Rotary Doesn’t Have 4-Way Test Only!

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PP Teofilo San Luis Jr.

If Rotary were a teacher giving a 4-item quiz, a student can simply answer “Yes” to each question and be assured of getting all of them right. After all, Truth, Fairness, Goodwill and Understanding, and Beneficence are all concepts generally embraced and accepted by everyone. Members of Rotary can emphatically answer “Yes!” likewise.

What many Rotarians do not realize is that there really are not only 4 questions being asked: there is a fifth one – not answerable by a “Yes/No” – but by a narrative. And the question is: “Why do you stay in Rotary?” Huh?

A variety of answers can be drawn. Each one can be a revelation – or a deception.

To be sure, there is the resort to Rotary’s motto “Service Above Self” (or “He Profits Most Who Serves Best” as the other twin motto – until the R.I. Council of Legislation dropped it in 1989). Best answer. No one can argue against it.

Getting into – and staying in – Rotary can be because one’s profession and orientation are natural channels in the delivery of knowledge, attitudes & skills to the milieu the Rotarian is moving, providing valuable insight for fellow Rotarians to appreciate, or even patronize, but not solicited.

Or, the answer could be anchored on “Effective Altruism” in wanting to make a difference: to work out how to help others as much as possible in solving the most pressing problems in the community. But there are more problems than solutions, especially as these problems are not constricted to a particular community but are, in fact, global and interconnected.

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Getting into the more “mundane” (a.k.a., practical) side, the answer might be that one stays in Rotary because of “Corporate Imperatives” – especially when one is in the business world and connections would be quite useful to promote one’s enterprise. There is really nothing objectionable to this as Rotary club membership affords the opportunity to a Rotarian to interact with other Rotarians within the club, or other clubs in the district, or the general public.  After all, ‘tis been said that “Service without Fellowship” is servitude, in much the same way that “Fellowship without Service” is frivolity.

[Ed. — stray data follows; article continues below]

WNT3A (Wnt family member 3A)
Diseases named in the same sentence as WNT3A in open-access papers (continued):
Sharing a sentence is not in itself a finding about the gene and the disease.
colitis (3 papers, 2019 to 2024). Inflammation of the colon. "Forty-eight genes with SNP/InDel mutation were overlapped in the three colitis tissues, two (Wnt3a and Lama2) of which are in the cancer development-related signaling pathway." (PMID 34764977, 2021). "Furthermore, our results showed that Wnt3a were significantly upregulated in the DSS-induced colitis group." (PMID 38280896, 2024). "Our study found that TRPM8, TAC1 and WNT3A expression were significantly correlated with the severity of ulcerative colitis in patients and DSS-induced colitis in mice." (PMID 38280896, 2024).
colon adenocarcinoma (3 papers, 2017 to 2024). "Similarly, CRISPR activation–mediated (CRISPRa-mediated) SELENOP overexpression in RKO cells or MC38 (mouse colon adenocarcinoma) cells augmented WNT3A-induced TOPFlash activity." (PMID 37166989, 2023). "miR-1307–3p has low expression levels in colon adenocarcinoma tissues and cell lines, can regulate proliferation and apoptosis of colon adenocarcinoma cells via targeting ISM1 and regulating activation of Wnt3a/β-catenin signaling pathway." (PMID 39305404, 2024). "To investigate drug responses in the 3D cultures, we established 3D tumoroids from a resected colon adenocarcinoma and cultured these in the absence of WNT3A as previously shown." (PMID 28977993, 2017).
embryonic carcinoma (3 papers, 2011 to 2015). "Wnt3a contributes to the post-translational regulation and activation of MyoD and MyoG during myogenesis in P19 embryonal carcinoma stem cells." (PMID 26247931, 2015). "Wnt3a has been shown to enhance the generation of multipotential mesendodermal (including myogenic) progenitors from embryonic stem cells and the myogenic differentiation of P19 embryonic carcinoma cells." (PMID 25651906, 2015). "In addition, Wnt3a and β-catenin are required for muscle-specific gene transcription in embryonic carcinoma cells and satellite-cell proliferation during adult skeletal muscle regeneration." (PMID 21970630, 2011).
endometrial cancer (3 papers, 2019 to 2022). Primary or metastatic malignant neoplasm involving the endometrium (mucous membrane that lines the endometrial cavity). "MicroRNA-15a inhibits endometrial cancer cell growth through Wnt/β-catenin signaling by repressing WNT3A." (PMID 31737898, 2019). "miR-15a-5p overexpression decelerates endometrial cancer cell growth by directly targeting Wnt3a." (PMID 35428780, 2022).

Rotary as a service organization provides training in people-to-people/relational management always mindful that the interaction occurs among “equals”, i.e., member-volunteer where the hierarchy is only in the context of club administration. No one is superior to another. A veteran in the club (usually a past president already) has no preeminence over a newcomer, except perhaps by having the prefix PP on his name. He is called simply by his Rotary name and not by his professional title in the secular world. And he can be assigned to do tasks he may have done before. He can be recycled. That’s what the Rotary wheel conveys: sometimes up, sometimes down.

Notwithstanding that Rotary is a volunteer organization, it is still an enterprise composed of men and women with his/her own aspirations and motivations. A Rotarian – just like anybody else for that fact – has his/her personality projected in the way he/she acts or speaks. He/she is not always just like a money bill that everyone likes. There will always be downsides – and break-ups in camaraderie and relationships – especially when politics (as we know it) comes in stealthily and corrodes even the best bonding established through the years.

But the opposite may also be true: Rotary has forged sincere friendship and fraternity that survive years. The mutual help and assistance, even small acts of kindness shown, words of endearment spoken, the club becoming a family…these – and many more aspects in the human dynamics – are the glue that holds the club together through thick and thin.

Rotary’s 5th test. Easy to frame. Difficult to answer.